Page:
Mental Health Is an Ongoing Problem for Many College Students

by Brandon Alvarez, age 19

Have you ever considered the stress the average college student goes through? Or the many difficulties they face while studying for their careers and the problems these mental health issues can lead to?

Depression among college students is high with 36.4 percent reporting some kind of depression including feeling helplessness, overwhelmed, sadness, hopelessness, and powerless. A survey conducted by the Association of University and College Counseling Center directors in 2013 stated that depression is the main cause of college dropout students. If untreated, it can lead to serious problems later in life, including taking one’s own life. [read more]

Madison School Officials Propose Black Excellence Plan

By SSFP Editors

The term "Doom Loop" describes a vicious cycle. An attempted solution makes a situation worse by not addressing the root of the problem. In finance, this refers to the boom-bust structure that leads to economic crises. Sometimes Madison uses the same doom loops many times before learning hard lessons.

Local kids pay the price. [read more]

Make Reading Support Madison's Out-of-School Time Priority

by Helen Zhang, Sarah Useche, and Taylor Kilgore

Our community is long past due and immediate action is required. Madison kids can’t read. We will not successfully address this crisis, or the disparities that define our city, if we don’t first bridge achievement gaps. We will not bridge achievement gaps until all students can read.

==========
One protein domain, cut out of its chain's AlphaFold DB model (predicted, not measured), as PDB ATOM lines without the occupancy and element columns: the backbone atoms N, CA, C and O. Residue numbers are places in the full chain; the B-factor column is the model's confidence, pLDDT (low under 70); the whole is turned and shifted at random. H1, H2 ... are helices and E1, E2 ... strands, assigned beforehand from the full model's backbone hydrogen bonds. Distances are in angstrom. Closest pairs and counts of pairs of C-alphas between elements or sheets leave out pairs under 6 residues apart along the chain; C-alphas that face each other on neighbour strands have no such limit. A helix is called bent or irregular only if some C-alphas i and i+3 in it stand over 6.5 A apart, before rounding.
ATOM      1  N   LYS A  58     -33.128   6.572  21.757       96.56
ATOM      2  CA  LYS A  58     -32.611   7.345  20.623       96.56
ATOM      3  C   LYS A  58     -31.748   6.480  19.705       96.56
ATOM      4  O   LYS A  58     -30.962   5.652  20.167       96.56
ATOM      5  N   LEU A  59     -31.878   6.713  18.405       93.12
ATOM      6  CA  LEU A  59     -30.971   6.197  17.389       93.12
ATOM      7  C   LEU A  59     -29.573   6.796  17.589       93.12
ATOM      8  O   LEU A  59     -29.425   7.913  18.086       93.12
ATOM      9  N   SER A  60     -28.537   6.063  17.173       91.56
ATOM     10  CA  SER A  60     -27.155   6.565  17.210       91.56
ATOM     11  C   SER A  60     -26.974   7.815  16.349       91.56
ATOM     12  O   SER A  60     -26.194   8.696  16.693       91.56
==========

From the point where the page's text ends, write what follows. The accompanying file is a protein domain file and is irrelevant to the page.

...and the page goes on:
Somewhat famously, Madison School Board member James Howard recently said “all the data around kids of color shows we have not gotten it right. Every one of us has a part of getting it wrong for students of color.” [read more]

Restorative Justice Alternatives Will Keep Kids in the Classroom

by Kadjata Bah, age 14; Teen Edtior: Simpson Street Free Press

The way that behavior is managed in schools can be crucial, especially in this time when “school-to-prison pipelines” are realities for many students. Schools are often quick to impose suspensions that leave students out of classrooms during school-day hours. This problem, however, does not impact all students equally. Across the country, Black students are three times as likely to be suspended than white students, according to findings of the Civil Rights Data Collection. Research shows that placing law enforcement officers in schools only adds to suspensions, expulsions, and even arrests. One way to challenge school-to-prison pipelines is to replace zero tolerance policies with Restorative Justice alternatives.

[read more]